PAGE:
In July, Doug Granger (Educ ’06) visited Kenya with his wife and a couple of friends to take part in a mission conference through his church in Charlottesville. While in Kenya he visited a small school in the heart of Nairobi that provides education for children living in poverty. As an assistant principal in Albemarle County, Doug brought home a vision for excellent education and a desire to make Nairobi’s South B Slums a better place.
Most children who attend the Brine Academy walk to school through narrow alleyways cut through the middle of tiny homes made of tin. A sewer runs through the middle of the alleyway and carries away the sludge left over from the 400,000 residents of this two square kilometer living space.
In spite of these challenges, many children approach their education with a sense that it is the key to their long-term survival. Their families pay approximately $9 a year in tuition and must keep the school uniforms in good order. From the age of 4, children spend 11-14 hours a day at school, six days a week. Each of the 60-70 graduates is able to speak three languages—in addition to reading and writing in English—and goes on from the Brine Academy to attend either a four-year university or two-year trade school.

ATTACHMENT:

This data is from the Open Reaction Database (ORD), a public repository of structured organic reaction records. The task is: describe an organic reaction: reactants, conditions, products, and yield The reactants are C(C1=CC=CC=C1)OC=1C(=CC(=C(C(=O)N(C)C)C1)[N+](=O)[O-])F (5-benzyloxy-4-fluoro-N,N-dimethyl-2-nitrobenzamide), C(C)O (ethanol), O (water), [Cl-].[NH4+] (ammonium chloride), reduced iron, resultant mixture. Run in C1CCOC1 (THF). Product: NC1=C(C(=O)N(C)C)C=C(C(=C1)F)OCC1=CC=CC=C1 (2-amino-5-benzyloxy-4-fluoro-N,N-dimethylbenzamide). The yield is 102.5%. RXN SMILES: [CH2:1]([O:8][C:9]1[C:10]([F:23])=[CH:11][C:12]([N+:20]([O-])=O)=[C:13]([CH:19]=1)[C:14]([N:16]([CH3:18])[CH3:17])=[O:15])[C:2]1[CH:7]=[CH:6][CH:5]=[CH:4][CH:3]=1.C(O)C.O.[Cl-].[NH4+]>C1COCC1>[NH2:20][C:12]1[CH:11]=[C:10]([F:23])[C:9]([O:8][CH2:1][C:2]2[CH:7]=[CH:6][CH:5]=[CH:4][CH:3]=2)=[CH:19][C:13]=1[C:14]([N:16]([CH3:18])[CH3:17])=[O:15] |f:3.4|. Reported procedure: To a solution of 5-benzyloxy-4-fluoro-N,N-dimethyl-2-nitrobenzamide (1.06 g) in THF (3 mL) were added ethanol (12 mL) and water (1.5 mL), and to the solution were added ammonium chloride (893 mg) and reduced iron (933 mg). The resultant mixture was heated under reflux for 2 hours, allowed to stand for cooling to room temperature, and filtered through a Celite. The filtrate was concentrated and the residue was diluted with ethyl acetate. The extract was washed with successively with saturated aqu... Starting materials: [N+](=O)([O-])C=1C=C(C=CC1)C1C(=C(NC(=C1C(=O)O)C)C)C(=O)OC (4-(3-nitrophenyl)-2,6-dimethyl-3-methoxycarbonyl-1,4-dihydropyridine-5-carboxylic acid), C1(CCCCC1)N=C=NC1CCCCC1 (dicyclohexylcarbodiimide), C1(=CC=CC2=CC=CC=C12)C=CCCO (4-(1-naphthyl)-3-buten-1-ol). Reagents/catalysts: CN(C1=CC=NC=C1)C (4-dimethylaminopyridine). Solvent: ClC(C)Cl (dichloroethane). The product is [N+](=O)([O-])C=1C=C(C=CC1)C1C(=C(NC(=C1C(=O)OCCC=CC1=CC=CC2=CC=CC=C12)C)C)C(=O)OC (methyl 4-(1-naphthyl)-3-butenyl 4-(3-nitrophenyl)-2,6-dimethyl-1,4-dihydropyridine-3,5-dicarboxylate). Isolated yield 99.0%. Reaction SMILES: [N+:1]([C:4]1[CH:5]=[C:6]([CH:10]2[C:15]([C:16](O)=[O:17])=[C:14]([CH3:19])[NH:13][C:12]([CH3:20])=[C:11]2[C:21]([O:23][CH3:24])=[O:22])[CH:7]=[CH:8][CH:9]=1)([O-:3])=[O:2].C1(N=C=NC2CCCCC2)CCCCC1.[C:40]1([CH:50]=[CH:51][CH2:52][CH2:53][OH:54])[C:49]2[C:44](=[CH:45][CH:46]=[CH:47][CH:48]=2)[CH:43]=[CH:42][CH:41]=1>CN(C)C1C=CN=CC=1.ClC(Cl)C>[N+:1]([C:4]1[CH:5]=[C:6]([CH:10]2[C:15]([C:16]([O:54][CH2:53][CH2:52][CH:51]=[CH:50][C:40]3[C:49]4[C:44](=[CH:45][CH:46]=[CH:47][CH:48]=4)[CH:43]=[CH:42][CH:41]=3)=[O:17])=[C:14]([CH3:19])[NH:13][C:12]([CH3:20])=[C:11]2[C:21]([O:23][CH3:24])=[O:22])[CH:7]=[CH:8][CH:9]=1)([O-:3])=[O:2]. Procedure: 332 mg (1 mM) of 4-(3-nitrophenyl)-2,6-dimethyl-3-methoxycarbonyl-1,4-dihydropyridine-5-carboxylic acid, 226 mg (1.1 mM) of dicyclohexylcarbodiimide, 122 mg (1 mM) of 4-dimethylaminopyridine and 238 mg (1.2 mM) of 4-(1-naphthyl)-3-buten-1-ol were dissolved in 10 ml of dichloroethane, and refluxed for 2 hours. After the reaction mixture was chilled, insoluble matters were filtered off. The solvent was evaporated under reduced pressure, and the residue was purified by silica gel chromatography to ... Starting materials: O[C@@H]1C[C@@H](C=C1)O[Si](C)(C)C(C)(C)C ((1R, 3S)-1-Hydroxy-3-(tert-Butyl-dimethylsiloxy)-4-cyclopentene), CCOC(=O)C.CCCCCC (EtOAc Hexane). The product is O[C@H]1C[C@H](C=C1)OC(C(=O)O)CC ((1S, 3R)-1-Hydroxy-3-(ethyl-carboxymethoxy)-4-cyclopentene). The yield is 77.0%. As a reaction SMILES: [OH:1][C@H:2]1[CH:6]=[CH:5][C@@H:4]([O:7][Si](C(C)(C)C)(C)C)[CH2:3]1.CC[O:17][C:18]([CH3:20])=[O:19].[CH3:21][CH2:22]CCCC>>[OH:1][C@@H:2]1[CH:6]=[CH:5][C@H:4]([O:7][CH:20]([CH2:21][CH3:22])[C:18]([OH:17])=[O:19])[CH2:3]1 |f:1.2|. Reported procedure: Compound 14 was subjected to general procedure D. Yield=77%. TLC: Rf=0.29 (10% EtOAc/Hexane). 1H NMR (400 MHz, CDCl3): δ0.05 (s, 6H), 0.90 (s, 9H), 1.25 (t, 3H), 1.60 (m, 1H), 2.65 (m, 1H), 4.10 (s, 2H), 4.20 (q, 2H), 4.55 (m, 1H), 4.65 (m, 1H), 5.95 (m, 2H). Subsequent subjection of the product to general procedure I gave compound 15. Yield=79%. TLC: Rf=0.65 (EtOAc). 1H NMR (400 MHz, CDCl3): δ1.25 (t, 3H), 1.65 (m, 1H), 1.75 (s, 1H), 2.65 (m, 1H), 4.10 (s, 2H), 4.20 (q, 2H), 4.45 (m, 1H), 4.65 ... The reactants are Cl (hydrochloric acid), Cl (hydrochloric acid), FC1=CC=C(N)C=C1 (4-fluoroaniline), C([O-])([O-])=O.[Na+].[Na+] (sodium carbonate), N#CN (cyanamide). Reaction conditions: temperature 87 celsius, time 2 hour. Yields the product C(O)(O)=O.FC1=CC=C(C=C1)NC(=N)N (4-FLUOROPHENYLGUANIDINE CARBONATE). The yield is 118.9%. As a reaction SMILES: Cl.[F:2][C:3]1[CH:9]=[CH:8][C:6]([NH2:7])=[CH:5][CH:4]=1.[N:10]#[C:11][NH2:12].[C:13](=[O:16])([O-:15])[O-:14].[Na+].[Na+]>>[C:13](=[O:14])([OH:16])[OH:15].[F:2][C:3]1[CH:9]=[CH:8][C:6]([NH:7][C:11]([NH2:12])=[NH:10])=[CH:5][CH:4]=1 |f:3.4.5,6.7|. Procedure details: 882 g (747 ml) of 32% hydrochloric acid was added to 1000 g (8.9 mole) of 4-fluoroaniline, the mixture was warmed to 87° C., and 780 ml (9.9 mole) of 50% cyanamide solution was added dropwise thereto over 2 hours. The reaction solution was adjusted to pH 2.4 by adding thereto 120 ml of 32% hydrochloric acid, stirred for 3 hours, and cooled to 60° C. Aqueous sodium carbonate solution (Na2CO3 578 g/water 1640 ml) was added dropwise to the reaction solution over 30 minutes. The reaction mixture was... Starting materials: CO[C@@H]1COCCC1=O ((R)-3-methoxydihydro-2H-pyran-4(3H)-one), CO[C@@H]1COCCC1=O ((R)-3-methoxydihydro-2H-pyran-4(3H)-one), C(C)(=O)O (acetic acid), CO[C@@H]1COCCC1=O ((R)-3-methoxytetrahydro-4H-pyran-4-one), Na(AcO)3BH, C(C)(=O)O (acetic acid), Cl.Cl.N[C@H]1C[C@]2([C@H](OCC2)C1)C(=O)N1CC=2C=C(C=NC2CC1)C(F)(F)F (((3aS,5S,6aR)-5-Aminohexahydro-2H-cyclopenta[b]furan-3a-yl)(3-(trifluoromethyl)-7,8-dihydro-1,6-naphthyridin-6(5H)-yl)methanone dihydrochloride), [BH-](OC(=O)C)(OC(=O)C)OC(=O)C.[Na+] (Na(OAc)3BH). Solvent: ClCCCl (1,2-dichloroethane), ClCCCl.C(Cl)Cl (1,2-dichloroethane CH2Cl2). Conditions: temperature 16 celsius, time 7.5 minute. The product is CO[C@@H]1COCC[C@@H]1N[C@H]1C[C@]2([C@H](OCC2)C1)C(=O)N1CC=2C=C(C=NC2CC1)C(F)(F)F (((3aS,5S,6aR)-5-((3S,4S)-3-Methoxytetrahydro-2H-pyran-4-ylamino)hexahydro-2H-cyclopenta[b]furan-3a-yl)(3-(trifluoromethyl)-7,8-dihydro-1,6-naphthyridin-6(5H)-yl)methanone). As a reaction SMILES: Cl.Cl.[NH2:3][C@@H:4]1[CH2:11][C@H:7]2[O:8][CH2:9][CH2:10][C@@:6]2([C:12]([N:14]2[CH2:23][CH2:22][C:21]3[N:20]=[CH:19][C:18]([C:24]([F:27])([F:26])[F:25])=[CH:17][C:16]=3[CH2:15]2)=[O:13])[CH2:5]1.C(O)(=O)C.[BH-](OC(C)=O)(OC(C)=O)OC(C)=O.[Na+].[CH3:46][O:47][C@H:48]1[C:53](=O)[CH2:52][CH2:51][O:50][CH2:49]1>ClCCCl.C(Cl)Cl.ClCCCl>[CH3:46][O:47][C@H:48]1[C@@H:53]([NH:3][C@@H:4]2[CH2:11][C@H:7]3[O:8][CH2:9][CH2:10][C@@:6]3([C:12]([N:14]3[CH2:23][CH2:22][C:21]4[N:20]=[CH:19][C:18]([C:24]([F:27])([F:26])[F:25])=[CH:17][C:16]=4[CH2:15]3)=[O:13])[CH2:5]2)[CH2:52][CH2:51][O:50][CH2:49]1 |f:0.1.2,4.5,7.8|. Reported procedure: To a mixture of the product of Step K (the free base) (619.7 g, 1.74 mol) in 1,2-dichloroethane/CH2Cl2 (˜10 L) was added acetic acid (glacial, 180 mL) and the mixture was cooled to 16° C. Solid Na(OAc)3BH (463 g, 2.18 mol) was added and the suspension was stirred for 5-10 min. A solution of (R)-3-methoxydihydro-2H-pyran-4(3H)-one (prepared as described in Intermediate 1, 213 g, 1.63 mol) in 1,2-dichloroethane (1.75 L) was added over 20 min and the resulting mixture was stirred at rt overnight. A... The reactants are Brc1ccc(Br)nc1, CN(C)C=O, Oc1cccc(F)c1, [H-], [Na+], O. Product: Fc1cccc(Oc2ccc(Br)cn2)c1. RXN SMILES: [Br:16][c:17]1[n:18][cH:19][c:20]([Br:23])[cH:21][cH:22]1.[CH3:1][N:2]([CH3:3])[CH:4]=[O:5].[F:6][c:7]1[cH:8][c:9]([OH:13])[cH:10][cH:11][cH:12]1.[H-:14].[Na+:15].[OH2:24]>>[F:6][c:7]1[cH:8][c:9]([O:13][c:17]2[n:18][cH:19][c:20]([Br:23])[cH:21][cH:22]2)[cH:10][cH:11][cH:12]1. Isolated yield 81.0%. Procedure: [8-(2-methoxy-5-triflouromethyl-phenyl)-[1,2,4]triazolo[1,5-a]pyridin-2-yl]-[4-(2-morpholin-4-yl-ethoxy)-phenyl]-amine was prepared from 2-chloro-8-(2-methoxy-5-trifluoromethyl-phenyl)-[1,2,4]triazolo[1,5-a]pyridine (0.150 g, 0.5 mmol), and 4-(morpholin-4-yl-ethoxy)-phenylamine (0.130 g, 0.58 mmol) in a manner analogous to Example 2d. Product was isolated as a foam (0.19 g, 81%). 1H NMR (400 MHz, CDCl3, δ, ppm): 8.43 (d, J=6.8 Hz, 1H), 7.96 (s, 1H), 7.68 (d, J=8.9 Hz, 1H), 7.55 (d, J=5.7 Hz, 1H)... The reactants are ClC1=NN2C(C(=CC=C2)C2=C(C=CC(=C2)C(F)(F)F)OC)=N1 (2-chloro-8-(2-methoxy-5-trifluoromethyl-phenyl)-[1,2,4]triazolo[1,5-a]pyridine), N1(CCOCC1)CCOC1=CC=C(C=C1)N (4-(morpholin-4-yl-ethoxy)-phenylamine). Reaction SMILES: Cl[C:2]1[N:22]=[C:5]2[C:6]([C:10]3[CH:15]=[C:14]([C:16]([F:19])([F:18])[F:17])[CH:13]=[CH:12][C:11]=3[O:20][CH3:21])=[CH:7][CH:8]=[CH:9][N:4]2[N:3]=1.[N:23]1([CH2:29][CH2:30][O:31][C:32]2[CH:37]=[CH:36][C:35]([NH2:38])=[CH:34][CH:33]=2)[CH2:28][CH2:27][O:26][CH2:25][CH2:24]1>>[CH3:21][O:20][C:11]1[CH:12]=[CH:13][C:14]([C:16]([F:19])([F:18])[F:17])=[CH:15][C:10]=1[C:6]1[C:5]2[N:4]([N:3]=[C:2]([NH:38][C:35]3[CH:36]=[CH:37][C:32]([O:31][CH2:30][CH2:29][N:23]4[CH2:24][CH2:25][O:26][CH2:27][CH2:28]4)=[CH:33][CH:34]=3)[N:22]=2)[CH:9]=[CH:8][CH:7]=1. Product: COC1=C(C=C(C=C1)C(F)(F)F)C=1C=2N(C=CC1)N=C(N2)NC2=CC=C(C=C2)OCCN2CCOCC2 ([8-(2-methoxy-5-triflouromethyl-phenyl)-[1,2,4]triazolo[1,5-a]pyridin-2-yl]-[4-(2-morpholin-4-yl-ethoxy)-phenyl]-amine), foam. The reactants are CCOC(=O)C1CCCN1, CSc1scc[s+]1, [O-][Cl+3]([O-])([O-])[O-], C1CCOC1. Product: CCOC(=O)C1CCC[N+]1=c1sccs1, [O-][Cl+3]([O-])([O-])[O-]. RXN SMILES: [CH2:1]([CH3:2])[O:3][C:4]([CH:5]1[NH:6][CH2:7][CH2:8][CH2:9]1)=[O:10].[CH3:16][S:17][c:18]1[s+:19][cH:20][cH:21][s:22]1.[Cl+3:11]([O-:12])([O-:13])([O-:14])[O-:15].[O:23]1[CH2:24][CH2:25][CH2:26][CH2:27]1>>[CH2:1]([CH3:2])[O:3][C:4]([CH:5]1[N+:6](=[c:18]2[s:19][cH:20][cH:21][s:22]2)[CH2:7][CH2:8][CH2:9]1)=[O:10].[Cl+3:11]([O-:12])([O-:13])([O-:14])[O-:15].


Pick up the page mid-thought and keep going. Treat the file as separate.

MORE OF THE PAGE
The academy was started 10 years ago by a Kenyan pastor named Justus Wafula. Justus and his wife, Suzie, moved to the slum and began by teaching their own children. Since its small beginnings, the student body has grown to more than 850 students ages 4-18 with a staff of 21—including the secretary and school administration. Each of the teachers puts in 12-16 hours a day, six days a week. For their efforts they are paid the equivalent of $70 a month. The books are provided by the Kenyan government, but all of the other money needed for these children comes through the children’s tuition or private donations.
If you would like to learn more about the Brine Academy, please contact Doug Granger at email@example.com.